Updated: Thursday, 18 Oct 2012, 7:13 PM EDT
Published : Thursday, 18 Oct 2012, 7:13 PM EDT
BRIDGEPORT, Conn. (WTNH) -- A puppy treated for Mange at the Bridgeport Veterinary Hospital died and the puppy's owner believes the veterinary hospital played a role in his death.
To say Sheri Polzella is a dog person would be an understatement. They are her children. She adopted a fifth for her pack from the Bridgeport pound but only had him a week.
"You never want to lose your pets, you certainly never want to lose a puppy, you know a little puppy who wanted to live. You know you look into his eyes and he just fought so hard," Polzella said.
Now, his ashes sit on her shelf.
First found in his litter on the streets, the puppy was treated for Mange at the Bridgeport Veterinary Hospital.
Pictures show he came out with open sores lining his skin and without antibiotics.
"When barkley's blood from him shaking his head, his ears, the blood splattered on the wall," Polzella said.
"It was the worst case I've ever seen. He had no hair basically at all," Dr. Kristina Matz, a Cheshire Veterinarian, said.
In Cheshire, Dr. Matz saw Barkley after the Bridgeport doctor when Barkley developed Parvovirus also known as Parvo.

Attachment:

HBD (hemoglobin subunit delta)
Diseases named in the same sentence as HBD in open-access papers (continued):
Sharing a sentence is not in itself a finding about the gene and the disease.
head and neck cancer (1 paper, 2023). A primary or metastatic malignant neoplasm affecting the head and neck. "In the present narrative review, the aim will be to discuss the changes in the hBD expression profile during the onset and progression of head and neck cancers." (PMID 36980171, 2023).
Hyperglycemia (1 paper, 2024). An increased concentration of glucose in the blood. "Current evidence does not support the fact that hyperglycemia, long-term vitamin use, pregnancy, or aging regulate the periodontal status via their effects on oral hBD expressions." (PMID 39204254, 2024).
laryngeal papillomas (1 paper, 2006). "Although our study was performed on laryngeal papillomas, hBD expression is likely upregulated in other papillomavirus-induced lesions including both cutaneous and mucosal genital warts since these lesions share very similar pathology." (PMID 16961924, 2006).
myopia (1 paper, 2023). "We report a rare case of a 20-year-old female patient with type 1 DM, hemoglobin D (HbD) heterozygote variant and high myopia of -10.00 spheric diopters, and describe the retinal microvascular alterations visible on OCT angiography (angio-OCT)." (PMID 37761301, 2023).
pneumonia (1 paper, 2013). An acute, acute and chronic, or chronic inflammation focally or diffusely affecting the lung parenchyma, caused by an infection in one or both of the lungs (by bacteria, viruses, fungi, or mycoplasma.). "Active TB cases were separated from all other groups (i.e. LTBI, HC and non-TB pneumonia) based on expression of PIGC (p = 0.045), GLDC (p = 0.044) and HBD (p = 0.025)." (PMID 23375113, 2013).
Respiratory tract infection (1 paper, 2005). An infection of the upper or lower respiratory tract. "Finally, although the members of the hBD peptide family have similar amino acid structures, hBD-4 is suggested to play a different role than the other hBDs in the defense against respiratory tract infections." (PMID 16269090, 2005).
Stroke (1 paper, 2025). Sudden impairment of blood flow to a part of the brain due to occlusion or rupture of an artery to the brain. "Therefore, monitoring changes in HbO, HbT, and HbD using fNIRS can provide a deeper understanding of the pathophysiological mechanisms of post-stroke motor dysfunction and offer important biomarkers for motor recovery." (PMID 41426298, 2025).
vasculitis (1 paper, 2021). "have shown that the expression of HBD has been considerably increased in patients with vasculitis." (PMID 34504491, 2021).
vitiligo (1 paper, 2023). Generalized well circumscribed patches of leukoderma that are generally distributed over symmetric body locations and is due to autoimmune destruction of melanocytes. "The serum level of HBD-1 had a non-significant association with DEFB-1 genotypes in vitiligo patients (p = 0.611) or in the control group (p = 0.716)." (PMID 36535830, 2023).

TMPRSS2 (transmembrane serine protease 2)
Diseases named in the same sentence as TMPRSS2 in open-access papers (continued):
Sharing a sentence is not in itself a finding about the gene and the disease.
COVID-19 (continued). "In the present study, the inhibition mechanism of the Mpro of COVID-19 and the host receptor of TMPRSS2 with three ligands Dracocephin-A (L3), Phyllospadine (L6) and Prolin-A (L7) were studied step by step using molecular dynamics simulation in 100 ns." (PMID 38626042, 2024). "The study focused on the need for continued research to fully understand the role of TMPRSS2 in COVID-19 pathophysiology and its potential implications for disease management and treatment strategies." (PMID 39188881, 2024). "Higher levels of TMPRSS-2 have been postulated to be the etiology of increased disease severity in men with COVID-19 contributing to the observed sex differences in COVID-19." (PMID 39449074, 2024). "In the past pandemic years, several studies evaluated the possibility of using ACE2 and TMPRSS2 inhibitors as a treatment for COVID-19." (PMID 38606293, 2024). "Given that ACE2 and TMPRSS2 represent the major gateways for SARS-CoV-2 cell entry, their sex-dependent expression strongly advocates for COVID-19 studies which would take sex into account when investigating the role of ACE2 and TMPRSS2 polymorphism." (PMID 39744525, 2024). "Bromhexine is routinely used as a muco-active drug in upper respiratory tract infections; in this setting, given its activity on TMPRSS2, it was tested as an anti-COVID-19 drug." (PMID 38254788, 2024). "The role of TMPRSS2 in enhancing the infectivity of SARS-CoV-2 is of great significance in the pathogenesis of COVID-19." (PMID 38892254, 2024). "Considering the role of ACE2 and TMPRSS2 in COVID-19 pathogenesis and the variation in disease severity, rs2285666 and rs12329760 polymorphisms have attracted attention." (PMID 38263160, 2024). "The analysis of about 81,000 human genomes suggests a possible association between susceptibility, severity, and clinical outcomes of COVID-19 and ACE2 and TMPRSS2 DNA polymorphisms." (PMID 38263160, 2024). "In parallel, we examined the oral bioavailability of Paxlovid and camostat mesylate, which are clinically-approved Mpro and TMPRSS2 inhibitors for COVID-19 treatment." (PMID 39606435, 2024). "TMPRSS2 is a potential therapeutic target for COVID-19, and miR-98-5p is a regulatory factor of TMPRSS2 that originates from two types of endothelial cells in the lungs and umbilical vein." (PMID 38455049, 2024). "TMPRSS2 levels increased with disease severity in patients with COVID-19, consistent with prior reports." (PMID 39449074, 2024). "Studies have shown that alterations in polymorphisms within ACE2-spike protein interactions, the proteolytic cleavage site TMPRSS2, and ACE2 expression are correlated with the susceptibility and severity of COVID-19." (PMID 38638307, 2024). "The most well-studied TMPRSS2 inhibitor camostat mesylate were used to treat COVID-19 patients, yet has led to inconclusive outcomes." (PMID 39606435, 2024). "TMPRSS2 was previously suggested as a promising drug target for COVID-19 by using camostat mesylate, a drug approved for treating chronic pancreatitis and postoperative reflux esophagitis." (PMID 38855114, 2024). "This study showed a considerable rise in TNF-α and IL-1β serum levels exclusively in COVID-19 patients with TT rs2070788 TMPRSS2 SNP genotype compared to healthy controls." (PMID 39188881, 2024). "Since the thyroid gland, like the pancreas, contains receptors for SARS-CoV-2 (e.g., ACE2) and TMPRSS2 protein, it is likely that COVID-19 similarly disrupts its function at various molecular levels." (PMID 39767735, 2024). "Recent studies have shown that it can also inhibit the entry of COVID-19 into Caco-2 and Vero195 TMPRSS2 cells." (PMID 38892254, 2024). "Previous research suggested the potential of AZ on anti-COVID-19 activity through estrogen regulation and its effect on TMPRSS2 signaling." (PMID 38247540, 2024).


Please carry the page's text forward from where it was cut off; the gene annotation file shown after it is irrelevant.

"You know, it's unfortunate that he developed the Parvo on top of it because we probably could have worked through the Mange," Dr. Matz said.
Polzella said she tried to call here several times to see what drugs Barkley took, but never got a call back.
"They didn't leave me with any medical records or antibiotics, no discharge, anything," Polzella said.
News 8 called Bridgeport Veterinary Hospital asking to talk with the doctor. The office said they knew barkley's case, but declined to comment.
"I definitely believe there's something going on there that has to be investigated," Polzella said.
She says Barkley's litter mates were treated here and are also coping with Parvo, a disease the doctor says can be contracted anywhere.
"Because I don't know exactly what he was treated with, so for me to say that it was something done wrong, I wouldn't feel comfortable saying that," Dr. Matz said.